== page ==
Using deep imaging obtained with the Hubble Space Telescope, a team of astronomers led by the Sap has opened a new window on this topic. The researchers analyzed a population of galaxies with active nuclei selected in the cosmological field COSMOS at an epoch of cosmic history corresponding to the peak of the growth of structures (spectral redshift z~1, equivalent to a lookback time of ~8 billion years). The COSMOS field covers a region of 2 square degrees on the sky, and benefits from a wealth of multi-wavelength imaging and spectroscopic observations, in particular with deep data at high angular resolution obtained by the Hubble Space Telescope. Thanks to these observations, the astronomers compared the morphological properties of these sources with the morphology of “normal” galaxies (galaxies with no sign of nuclear activity), chosen at comparable distances, stellar masses and star formation rates. Contrary to most of the previous studies, they focused more specifically on active nuclei buried within large amount of dust. These sources can be identified thanks to their X-ray and Infrared emission, but they are almost undetected at optical wavelengths. This feature allows studying the morphology of their host galaxy in the visible domain, without suffering from the emission of the nucleus that would otherwise severely hampers the analysis if it were accessible at such wavelengths. This new approach and these methods thus make their work original. The astronomers were thus able to measure the size of the sources in their sample, by fitting for each object a physical galaxy model accounting for the spatial light distribution as constrained by the images obtained with the Hubble Space Telescope. They found that galaxies hosting these active nuclei have systematically smaller sizes and they are typically more compact than galaxies of their reference sample.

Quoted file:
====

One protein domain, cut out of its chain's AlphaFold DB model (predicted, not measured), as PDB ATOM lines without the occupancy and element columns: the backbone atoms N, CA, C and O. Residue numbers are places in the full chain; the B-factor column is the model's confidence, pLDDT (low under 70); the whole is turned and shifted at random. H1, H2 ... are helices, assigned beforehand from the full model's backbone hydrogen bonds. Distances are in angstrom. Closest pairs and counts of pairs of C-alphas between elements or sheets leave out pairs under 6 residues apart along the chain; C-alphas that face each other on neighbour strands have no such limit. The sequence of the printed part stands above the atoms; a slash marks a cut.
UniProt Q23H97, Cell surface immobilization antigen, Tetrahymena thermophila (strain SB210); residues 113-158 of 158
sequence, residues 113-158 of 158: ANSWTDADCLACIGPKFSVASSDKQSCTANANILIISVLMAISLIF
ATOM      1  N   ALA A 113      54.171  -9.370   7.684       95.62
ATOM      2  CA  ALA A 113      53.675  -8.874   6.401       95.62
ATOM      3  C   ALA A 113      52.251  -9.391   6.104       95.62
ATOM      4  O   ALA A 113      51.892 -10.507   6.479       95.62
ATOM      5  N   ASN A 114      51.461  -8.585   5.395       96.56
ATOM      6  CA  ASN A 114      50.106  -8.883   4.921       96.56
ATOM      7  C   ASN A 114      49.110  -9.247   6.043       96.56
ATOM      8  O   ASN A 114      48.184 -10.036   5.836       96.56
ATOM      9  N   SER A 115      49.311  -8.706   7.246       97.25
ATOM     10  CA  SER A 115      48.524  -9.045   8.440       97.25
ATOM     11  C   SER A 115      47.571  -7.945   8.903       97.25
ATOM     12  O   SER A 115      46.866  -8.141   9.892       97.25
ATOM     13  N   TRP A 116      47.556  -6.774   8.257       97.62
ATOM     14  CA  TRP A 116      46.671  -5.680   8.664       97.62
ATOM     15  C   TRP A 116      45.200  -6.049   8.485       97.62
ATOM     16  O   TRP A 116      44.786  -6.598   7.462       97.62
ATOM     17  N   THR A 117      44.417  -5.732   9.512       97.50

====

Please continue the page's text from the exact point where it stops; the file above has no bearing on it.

True-color images obtained with the Hubble Space Telescope in the cosmological field COSMOS, for galaxies hosting an active nucleus buried within large amount of gas and dust. The blue colors trace the presence of young star-forming regions, while red colors relate to the reddening of the emission due to the effect of extinction. Each image represents a field of view of 50000 light-years aside at the distance of the galaxy. Credits CEA/HST.